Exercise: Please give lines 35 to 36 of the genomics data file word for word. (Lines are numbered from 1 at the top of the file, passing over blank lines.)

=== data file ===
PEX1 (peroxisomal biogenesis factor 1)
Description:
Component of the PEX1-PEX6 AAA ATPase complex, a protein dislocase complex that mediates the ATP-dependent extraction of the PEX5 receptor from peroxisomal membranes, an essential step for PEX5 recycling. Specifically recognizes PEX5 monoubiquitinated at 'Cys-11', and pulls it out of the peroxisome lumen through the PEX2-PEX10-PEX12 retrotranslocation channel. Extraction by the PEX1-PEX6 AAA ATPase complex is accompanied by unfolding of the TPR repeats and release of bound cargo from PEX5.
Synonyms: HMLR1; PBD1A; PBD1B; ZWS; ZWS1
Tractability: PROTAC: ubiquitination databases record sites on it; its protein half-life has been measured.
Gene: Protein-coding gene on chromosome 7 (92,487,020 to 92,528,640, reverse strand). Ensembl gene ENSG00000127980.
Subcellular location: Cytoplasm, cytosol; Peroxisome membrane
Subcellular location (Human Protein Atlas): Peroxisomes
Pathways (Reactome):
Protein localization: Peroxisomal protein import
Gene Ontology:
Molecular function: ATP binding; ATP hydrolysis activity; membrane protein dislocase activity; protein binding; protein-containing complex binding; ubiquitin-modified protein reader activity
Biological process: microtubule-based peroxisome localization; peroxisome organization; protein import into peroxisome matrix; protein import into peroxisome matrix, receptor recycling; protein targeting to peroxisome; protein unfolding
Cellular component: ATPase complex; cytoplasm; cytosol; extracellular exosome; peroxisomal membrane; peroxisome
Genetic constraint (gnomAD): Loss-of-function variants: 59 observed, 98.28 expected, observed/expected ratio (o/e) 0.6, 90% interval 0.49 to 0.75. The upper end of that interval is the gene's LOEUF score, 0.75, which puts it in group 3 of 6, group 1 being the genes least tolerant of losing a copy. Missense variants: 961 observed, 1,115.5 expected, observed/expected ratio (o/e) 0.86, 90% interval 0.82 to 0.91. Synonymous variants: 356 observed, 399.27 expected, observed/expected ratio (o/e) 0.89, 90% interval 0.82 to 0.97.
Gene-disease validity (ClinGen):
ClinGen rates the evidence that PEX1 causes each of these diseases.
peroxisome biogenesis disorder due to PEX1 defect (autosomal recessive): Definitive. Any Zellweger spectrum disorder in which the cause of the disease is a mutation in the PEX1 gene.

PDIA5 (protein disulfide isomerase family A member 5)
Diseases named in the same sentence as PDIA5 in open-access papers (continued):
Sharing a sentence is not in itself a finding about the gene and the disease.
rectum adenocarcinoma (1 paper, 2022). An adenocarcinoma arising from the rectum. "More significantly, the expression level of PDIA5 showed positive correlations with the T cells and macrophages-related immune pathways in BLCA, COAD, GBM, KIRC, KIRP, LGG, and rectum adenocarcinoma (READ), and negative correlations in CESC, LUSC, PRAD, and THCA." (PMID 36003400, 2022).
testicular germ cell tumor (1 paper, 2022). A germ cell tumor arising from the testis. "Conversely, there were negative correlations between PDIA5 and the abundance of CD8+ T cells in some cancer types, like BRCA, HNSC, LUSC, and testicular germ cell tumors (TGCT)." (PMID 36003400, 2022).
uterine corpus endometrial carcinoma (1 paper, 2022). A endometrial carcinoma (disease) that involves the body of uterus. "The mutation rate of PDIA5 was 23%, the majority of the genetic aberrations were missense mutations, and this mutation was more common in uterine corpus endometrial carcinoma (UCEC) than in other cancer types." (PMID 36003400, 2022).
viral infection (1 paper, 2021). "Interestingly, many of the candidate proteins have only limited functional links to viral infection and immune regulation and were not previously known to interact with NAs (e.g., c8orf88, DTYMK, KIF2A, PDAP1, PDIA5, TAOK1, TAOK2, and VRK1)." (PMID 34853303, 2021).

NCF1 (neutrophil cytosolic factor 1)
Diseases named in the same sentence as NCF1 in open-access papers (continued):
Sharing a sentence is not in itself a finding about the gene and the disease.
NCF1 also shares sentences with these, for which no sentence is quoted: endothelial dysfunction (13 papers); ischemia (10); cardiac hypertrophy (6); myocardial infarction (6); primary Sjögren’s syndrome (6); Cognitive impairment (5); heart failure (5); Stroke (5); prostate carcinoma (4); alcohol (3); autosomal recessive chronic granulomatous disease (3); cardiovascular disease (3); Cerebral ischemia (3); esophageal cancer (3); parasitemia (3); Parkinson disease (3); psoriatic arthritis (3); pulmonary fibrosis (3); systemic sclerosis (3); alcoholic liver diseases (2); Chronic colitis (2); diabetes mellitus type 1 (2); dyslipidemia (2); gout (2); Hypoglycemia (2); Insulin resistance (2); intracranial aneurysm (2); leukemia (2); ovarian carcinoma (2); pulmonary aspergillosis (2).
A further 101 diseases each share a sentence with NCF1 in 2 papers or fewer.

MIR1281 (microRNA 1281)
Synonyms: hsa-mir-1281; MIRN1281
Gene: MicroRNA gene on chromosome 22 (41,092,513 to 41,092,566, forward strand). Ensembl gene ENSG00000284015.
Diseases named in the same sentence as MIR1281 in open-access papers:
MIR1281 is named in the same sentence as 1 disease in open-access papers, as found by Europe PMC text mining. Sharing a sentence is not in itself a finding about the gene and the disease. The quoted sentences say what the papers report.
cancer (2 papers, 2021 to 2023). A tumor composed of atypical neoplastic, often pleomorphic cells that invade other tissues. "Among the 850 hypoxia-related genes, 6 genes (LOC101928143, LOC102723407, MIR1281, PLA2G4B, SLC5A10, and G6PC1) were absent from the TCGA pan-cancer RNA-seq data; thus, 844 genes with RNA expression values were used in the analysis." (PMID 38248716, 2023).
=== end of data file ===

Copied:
MIR1281 is named in the same sentence as 1 disease in open-access papers, as found by Europe PMC text mining. Sharing a sentence is not in itself a finding about the gene and the disease. The quoted sentences say what the papers report.
cancer (2 papers, 2021 to 2023). A tumor composed of atypical neoplastic, often pleomorphic cells that invade other tissues. "Among the 850 hypoxia-related genes, 6 genes (LOC101928143, LOC102723407, MIR1281, PLA2G4B, SLC5A10, and G6PC1) were absent from the TCGA pan-cancer RNA-seq data; thus, 844 genes with RNA expression values were used in the analysis." (PMID 38248716, 2023).